Do you need an insurance broker?
At the introductory stage, a Yes or a No answer will not suffice! Let me explain why it is so. This question has been an age-old quagmire within insurance circles. Many corporate institutions and individuals alike share the same reservation in this regard. Who is an insurance broker and why are they important?
An insurance broker is a trained insurance intermediary who provides insurance advice, secures the appropriate insurance cover at a competitive price for the insuring public and also helps settle claims. Simply, a broker can be regarded as a specialized agent. Technically, the two are not the same. Unlike an agent, a broker can represent the interest of all insurance companies and can sell on their behalf. An agent, however, is polarized to serve the interest of only one insurance company at a time. Ordinarily a broker/agent represents the interest of his principal (organizations and individuals that patronize insurance). In the general law of contract, an agent acts on behalf of a principal. However, under the brokers’ arrangement, they can represent both the insurance company and the policy holder at different times in a transaction. Hence, act as an extension of an insurance company when collecting premiums from clients but represent clients when seeking cover and during claim negotiations and settlement.
Some of the key points to note about insurance brokers are itemized herein;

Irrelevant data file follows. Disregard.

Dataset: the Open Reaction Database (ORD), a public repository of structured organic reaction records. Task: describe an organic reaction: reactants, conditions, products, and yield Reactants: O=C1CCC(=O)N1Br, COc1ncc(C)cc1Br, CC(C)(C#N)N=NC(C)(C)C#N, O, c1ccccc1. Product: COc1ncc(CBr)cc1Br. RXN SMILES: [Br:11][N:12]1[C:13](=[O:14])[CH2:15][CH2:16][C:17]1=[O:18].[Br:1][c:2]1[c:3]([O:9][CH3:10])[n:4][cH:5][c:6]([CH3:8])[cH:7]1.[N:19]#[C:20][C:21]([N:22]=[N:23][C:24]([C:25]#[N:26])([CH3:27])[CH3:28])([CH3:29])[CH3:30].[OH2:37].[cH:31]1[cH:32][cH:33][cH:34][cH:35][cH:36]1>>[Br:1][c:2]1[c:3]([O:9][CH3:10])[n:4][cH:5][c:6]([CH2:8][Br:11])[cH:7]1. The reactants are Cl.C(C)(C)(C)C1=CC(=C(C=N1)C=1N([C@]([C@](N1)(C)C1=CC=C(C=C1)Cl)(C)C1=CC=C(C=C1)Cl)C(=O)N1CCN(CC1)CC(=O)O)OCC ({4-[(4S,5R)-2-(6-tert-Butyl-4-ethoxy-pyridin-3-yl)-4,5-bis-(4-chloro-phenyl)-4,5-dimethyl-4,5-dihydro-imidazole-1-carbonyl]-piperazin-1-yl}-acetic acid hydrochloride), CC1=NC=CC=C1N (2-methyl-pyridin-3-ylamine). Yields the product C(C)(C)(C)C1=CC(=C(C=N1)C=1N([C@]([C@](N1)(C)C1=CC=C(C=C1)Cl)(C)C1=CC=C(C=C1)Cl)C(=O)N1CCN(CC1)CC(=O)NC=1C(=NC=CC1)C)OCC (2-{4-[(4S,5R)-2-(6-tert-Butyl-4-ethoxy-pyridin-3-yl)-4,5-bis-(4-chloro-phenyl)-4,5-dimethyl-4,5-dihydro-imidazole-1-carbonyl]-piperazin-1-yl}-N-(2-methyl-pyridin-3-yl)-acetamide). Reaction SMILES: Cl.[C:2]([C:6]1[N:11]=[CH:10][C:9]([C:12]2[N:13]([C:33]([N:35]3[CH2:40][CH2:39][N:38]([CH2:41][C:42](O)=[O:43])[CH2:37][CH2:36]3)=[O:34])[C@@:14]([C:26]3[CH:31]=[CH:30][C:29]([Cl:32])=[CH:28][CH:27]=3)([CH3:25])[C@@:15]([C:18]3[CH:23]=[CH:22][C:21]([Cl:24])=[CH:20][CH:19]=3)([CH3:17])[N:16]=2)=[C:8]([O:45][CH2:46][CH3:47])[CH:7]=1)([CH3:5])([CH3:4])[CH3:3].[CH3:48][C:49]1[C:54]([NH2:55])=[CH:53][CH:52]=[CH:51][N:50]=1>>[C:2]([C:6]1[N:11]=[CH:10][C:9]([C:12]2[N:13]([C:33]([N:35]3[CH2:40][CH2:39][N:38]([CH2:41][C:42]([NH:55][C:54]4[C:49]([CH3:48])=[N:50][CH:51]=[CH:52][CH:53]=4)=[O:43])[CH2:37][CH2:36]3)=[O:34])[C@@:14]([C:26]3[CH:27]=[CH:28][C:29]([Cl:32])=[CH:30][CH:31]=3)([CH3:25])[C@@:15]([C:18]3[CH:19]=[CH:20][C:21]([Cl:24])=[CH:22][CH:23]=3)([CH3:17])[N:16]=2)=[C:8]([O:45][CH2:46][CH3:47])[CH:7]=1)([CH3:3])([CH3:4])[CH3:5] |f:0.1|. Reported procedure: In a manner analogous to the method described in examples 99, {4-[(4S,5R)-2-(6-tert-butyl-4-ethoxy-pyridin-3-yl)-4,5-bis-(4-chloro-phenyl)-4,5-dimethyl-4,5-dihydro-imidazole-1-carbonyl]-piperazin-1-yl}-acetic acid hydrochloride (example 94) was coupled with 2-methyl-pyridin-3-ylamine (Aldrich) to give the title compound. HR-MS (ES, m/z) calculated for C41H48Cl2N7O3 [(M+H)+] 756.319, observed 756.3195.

Insurance Brokers are not Polarized
Your insurance broker is not tied to a specific insurance company or any specific insurance company’s products. They therefore operate with much independence in their dealings with Insurance companies to arrive at the best deal for both parties.
Brokers are Experienced Insurance Practitioners
Brokers deal with a wide range of products and services and are qualified to recommend policies that best suit the needs of a client from a broader portfolio of options. Insurance contract wordings tend to be complex. Hence the importance of brokers to the individual to simplify them.
Brokers charge no fee
Although strange it is the truth. Brokers receive commission from the insurance companies that they give businesses. The client does not pay a broker. Also, using a broker does not increase premium but may rather reduce your premium payment through the negotiation skills often times employed by the broker.
Brokers act with dispatch
Another advantage of using an independent insurance intermediary is that the client will be able to save money. Scouting for variety of insurance products on your own can come at a huge cost. The brokers allow the client to save money on their premiums by doing this at no cost to the client. Through their various information networks, they can reach several insurance companies in a short period.
With this knowledge, buying an insurance policy should be easier. However, in the absence of an insurance broker, a client should rely on the insurance company to educate him/her about the intricacies of the insurance policy.
Mike Adomako, ACII.
Chartered Insurance Practitioner.
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